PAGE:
Over half of the 23,460 people who responded online to a health care survey sponsored by the AFL-CIO and Working America say they cannot get the health care they need at a price they can afford, and the problem is even more acute among people who buy their own insurance, Hispanics and young adults. A third of respondents report that they forgo basic medical care because of costs, including skipping doctor recommended tests and treatments and not visiting a doctor when they are sick.
The survey, conducted from April 1 through May 31, is a rich repository of information about health care experiences, with 6,409 of the respondents taking the time to share personal stories of their experiences, creating one of the largest datasets available on health care. Respondents include a wide range of Americans, with 78 percent insured, 64 percent employed, 20 percent retired, young and old, nonunion as well as union. Survey responses were tabulated and analyzed by Hart Research. With 11 million members, the AFL-CIO is the largest organization of working men and women in the U.S. Working America is the community affiliate of the AFL-CIO, representing working people who do not have a union on the jobs.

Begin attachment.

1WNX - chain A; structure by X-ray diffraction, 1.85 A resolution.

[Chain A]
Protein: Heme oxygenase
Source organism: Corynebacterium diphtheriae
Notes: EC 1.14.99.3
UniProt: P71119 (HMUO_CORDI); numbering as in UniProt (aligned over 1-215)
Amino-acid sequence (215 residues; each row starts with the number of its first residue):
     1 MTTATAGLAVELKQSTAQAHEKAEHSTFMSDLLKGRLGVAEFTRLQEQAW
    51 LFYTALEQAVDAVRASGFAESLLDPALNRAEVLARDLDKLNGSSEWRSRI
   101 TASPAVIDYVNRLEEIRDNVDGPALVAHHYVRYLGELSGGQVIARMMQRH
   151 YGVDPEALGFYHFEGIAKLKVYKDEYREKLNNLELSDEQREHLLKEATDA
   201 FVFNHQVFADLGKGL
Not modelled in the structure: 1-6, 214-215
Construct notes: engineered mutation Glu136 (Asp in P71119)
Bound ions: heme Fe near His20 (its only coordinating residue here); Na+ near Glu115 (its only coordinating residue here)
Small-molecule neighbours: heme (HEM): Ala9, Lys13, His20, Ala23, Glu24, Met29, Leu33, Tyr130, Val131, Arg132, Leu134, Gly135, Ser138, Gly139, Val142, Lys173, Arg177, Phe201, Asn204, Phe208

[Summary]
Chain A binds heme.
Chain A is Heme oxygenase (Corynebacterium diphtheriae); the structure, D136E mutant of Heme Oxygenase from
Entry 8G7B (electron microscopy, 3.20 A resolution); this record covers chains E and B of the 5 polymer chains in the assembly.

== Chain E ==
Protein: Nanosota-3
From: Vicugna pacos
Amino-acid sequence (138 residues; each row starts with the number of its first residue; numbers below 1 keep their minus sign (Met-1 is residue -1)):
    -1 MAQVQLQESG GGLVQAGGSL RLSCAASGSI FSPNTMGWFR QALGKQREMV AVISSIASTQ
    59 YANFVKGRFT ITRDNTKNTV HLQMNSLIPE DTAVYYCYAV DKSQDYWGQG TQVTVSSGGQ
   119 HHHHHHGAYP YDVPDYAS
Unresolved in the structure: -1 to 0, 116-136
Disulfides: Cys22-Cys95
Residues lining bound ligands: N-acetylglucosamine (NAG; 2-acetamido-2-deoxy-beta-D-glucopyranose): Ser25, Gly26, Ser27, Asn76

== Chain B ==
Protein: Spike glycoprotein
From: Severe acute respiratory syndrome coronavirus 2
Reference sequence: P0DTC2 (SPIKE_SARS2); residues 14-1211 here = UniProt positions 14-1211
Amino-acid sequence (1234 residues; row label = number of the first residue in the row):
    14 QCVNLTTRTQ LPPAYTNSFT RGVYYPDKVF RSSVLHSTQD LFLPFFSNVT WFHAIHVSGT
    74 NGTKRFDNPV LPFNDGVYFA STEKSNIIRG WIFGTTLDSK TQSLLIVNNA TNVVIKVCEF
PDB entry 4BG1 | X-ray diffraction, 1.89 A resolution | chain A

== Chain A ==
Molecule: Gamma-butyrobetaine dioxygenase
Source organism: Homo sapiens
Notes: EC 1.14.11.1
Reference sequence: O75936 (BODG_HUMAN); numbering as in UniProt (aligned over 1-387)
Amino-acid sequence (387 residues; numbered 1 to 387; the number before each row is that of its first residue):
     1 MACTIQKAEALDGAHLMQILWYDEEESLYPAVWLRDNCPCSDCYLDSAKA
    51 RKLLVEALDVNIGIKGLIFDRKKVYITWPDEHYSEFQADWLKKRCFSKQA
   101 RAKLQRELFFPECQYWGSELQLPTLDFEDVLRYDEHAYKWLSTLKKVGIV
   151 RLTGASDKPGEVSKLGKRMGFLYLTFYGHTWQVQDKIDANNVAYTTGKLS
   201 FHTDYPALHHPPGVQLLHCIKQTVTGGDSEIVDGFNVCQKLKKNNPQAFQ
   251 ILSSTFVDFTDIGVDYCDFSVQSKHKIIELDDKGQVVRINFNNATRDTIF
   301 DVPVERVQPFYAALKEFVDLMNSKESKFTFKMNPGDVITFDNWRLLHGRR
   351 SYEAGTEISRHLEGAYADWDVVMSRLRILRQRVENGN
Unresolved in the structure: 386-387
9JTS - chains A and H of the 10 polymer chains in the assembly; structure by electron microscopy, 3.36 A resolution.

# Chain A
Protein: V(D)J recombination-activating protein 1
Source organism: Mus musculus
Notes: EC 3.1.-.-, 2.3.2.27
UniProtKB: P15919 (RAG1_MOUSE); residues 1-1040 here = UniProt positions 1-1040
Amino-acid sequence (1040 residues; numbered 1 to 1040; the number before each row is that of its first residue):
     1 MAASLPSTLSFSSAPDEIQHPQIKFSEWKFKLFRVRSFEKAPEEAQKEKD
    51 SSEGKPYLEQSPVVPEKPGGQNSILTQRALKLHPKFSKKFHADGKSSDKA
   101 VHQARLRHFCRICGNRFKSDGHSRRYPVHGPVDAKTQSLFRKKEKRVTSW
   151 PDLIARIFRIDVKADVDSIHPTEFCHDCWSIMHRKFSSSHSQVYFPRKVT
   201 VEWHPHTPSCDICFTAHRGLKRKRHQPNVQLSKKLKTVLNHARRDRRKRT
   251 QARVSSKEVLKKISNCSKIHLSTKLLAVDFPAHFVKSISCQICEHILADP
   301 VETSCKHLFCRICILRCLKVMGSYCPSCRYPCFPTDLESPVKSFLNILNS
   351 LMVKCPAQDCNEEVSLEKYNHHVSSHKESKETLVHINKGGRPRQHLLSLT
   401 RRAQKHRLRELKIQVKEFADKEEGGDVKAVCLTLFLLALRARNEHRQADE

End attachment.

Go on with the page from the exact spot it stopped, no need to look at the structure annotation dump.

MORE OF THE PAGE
One of the most striking findings: Having health insurance does not shelter families from high health costs or difficulty getting care. Fully 43 percent of people with insurance say that are not able to get the care they need a price they can afford, and 80 percent of those with insurance say their health care costs increased this year.
The uninsured are faring worse, with 96 percent saying they cannot get affordable health care.